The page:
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Kidney Int. 2004 Jun;65(6):2184-92.

In vitro study of the potential role of guanidines in leukocyte functions related to atherogenesis and infection.

Author information

1
Department of Internal Medicine, Renal Division, University Hospital, De Pintelaan, Ghent, Belgium. griet.glorieux@UGent.be

Abstract

BACKGROUND:

The blunted immune response upon stimulation in chronic renal failure (CRF) is often coupled to a baseline inflammatory status which has been related to atherogenesis. Uremic biologic fluids and several specific uremic retention solutes alter cell-mediated immune responses, as well as the interaction of calcitriol with the immune system.

METHODS:

The present study evaluated the influence of different guanidino compounds on DNA synthesis, chemiluminescence production, and CD14 expression of undifferentiated and calcitriol-differentiated HL-60 cells. In a second setup, these guanidino compounds were evaluated for their specific effect on normal human leukocyte oxidative burst activity and tumor necrosis factor-alpha (TNF-alpha) expression.

RESULTS:

First, several guanidino compounds elicited proinflammatory effects on leukocytes. Methylguanidine and guanidine stimulated the proliferation of undifferentiated HL-60 cells and the antiproliferative effect of calcitriol (P < 0.05) was neutralized in the presence of methylguanidine (P < 0.05) and guanidinosuccinic acid (P < 0.05). The phorbol-myristate-acetate (PMA)-stimulated chemiluminescence production of the calcitriol differentiated HL-60 cells was enhanced in the presence of guanidine (P < 0.05). Methylguanidine and guanidinoacetic acid enhanced the lipopolysaccharide (LPS)-stimulated intracellular production of TNF-alpha by normal human monocytes (P < 0.05). Second, several guanidino compounds inhibited the function of leukocytes if they were activated. The PMA-stimulated chemiluminescence production of the calcitriol differentiated HL-60 cells was inhibited by the presence of methylguanidine (P < 0.05), guanidinoacetic acid (P < 0.05) and guanidinosuccinic acid (P < 0.05). After incubation of whole blood in the presence of methylguanidine, the Escherichia coli stimulated oxidative burst activity of the granulocyte population was significantly inhibited (P < 0.05). In addition, guanidinosuccinic acid had an inhibitory effect on the LPS-stimulated intracellular production of TNF-alpha by human monocytes (P < 0.01).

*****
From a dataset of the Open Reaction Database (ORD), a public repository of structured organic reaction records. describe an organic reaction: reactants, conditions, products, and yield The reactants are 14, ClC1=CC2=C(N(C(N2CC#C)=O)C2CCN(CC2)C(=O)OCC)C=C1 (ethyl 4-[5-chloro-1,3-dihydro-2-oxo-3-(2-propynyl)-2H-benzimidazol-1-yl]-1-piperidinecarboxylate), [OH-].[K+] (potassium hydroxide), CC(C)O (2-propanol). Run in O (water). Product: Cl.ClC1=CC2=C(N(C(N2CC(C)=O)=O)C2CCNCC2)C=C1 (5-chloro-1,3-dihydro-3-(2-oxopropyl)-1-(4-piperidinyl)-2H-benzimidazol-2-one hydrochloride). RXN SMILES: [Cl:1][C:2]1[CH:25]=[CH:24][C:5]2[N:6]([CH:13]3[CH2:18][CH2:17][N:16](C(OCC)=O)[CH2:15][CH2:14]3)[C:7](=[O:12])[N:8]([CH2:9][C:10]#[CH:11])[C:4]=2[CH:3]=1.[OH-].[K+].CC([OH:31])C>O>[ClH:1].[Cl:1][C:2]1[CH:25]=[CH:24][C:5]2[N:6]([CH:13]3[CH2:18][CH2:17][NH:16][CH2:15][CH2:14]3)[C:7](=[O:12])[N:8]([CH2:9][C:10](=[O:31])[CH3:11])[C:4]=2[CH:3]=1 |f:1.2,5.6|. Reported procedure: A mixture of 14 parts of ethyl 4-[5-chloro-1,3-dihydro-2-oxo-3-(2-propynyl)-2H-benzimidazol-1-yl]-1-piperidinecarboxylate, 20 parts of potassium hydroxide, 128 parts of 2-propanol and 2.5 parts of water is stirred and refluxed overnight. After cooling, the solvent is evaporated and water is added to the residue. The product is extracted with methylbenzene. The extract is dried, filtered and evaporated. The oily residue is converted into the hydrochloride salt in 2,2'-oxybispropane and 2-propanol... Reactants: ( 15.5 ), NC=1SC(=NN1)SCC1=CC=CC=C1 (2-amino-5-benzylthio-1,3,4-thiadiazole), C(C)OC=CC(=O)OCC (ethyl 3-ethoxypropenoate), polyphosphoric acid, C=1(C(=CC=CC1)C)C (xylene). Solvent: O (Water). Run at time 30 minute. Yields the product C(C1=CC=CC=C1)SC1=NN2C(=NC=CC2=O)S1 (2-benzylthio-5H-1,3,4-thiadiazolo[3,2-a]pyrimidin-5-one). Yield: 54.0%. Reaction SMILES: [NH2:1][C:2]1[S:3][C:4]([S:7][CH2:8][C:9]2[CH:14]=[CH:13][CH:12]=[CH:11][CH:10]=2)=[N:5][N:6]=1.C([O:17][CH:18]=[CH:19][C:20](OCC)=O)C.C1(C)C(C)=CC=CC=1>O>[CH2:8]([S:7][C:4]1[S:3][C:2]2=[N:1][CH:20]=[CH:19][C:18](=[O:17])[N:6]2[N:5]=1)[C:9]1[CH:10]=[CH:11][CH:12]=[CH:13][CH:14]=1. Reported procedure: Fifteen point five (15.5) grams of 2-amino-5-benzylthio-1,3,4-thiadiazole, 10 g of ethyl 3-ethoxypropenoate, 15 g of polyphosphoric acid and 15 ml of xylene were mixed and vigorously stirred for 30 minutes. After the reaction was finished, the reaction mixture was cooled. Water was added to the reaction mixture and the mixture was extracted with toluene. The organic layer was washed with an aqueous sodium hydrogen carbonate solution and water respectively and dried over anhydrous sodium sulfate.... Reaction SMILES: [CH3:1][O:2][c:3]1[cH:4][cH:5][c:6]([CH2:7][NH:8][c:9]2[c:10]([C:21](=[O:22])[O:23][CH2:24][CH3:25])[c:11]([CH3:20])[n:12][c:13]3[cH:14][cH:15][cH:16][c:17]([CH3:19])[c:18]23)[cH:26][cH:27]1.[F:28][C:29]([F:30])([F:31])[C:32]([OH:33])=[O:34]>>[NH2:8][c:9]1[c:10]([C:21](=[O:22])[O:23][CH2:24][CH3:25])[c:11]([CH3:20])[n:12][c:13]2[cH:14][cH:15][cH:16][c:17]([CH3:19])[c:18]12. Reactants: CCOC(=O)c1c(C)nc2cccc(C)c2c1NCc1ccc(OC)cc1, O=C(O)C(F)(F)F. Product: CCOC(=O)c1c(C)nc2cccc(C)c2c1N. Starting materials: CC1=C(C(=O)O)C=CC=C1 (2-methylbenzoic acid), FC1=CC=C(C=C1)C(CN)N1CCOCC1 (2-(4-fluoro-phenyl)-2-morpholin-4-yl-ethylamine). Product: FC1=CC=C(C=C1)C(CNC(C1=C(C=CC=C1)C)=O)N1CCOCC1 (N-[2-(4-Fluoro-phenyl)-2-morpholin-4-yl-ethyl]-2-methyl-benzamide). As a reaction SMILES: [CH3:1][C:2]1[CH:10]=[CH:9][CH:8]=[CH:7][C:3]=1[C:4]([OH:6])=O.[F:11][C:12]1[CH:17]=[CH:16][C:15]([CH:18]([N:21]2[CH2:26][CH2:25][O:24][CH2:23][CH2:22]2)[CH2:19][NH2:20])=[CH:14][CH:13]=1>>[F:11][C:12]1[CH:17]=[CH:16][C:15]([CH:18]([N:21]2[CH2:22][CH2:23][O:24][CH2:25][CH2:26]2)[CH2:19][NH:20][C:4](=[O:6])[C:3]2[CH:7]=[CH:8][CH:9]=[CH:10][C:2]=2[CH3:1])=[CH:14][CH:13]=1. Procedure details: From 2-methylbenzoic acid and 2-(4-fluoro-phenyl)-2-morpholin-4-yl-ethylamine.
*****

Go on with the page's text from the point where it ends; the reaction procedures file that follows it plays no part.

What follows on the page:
CONCLUSION:

Guanidino compounds exert proinflammatory as well as anti-inflammatory effects on monocyte/macrophage function. This could contribute to the altered prevalence of cardiovascular disease and propensity to infection in patients with CRF.

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